From data to drugs: How AI is revolutionising drug development

The laboratory at Terray Therapeutics is a symphony of miniaturised automation. Robots whir, shuttling tiny tubes of fluids to their stations. Scientists in blue coats, sterile gloves and protective glasses monitor the machines.

But the real action is happening at the nanoscale. Proteins in solution combine with chemical molecules held in minuscule wells in custom silicon chips that are like microscopic muffin tins.

Every interaction is recorded, millions and millions each day, generating 50 terabytes of raw data daily – the equivalent of more than 12,000 movies.

The lab, about two-thirds the size of a football field, is a data factory for artificial-intelligence- assisted drug discovery and development in Monrovia, California, United States. It’s part of a wave of young companies and startups trying to harness AI to produce more effective drugs, faster.

The companies are leveraging the new technology – which learns from huge amounts of data to generate answers – to try to remake drug discovery.

They are moving the field from a painstaking artisanal craft to more automated precision, a shift fuelled by AI that learns and gets smarter.

“Once you have the right kind of data, the AI can work and get really, really good,” said Jacob Berlin, co-founder and CEO of Terray.

Most of the early business uses of generative AI, which can produce everything from poetry to computer programs, have been to help take the drudgery out of routine office tasks, customer service and code writing. Yet drug discovery and development is a huge industry that experts say is ripe for an AI makeover.

AI is a “once-in-a-century opportunity” for the pharmaceutical business, according to consulting firm McKinsey & Co.

Just as popular chatbots like ChatGPT are trained on text across the Internet and image generators like Dall-E learn from vast troves of pictures and videos, AI for drug discovery relies on data. And it is very specialised data – molecular information, protein structures and measurements of biochemical interactions. The AI learns from patterns in the data to suggest possible useful drug candidates, as if matching chemical keys to the right protein locks.

Because AI for drug development is powered by precise scientific data, toxic “hallucinations” are far less likely than with more broadly trained chatbots. And any potential drug must undergo extensive testing in labs and in clinical trials before it is approved for use by patients.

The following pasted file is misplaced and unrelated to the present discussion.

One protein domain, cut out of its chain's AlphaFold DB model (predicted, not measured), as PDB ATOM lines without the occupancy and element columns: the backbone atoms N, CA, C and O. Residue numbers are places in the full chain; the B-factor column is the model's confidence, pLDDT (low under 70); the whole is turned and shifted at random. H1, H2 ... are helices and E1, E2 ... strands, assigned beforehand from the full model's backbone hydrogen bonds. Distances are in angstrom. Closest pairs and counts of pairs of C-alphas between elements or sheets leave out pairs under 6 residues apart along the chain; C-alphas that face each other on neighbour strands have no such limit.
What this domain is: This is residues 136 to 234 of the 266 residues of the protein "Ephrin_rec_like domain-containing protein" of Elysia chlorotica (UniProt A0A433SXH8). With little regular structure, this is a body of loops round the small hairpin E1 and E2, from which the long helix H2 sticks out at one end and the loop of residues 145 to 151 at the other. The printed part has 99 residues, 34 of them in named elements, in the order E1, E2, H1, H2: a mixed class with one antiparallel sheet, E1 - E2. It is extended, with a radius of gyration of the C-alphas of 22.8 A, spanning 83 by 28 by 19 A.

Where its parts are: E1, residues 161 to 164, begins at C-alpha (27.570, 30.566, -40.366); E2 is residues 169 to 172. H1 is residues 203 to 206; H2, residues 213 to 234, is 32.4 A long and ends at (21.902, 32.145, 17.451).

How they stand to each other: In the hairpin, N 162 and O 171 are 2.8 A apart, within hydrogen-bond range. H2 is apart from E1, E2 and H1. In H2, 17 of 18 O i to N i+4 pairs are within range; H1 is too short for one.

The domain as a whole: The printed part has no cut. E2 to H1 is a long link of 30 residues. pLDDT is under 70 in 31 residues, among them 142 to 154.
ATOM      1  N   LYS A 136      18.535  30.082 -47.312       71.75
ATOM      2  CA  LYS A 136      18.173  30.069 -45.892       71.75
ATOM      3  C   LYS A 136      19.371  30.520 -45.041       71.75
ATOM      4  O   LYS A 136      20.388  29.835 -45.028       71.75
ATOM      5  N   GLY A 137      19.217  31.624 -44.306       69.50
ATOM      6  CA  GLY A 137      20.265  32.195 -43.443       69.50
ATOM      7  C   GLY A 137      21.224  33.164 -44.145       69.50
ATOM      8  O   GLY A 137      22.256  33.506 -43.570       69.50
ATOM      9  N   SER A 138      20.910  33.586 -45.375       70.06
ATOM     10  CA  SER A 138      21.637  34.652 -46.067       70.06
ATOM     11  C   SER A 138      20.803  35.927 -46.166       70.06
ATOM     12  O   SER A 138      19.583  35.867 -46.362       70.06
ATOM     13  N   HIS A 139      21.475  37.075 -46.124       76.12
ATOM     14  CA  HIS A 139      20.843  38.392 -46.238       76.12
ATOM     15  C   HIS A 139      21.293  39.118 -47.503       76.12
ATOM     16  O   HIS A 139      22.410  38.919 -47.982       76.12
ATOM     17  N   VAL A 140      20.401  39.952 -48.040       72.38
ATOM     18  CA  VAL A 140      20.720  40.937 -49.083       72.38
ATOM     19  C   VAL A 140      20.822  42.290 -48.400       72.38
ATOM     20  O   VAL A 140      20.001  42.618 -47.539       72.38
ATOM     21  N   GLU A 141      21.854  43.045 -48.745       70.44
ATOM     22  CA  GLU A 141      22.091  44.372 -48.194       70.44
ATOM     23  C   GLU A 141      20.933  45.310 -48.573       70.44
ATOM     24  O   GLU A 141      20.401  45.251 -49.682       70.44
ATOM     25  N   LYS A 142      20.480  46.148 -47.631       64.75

Companies like Terray are building big high-tech labs to generate the information to help train the AI, which enables rapid experimentation and the ability to identify patterns and make predictions about what might work.

Generative AI can then digitally design a drug molecule. That design is translated, in a high-speed automated lab, to a physical molecule and tested for its interaction with a target protein. The results – positive or negative – are recorded and fed back into the AI software to improve its next design, accelerating the overall process.

While some AI-developed drugs are in clinical trials in the United States, it’s still early days.

“Generative AI is transforming the field, but the drug-development process is messy and very human,” said David Baker, a biochemist and director of the Institute for Protein Design at the University of Washington.

Drug development has traditionally been an expensive, time- consuming, hit-or-miss endeavour. Studies of the cost of designing a drug and navigating clinical trials to final approval vary widely. But the total expense is estimated at US$1bil (RM4.71bil) on average.

It takes 10-15 years. And nearly 90% of the candidate drugs that enter human clinical trials fail, usually for lack of efficacy or unforeseen side effects.

The young AI drug developers are striving to use their technology to improve those odds, while cutting time and money.

Their most consistent source of funding comes from the pharma giants, which have long served as partners and bankers for smaller research ventures.

Today’s AI drugmakers are typically focused on accelerating the preclinical stages of development, which have conventionally taken four to seven years. Some may try to go into clinical trials themselves. But that stage is where major pharma corporations usually take over, operating the expensive human trials, which can take another seven years.

For established drug companies, the partner strategy is a relatively low-cost path to tapping innovation.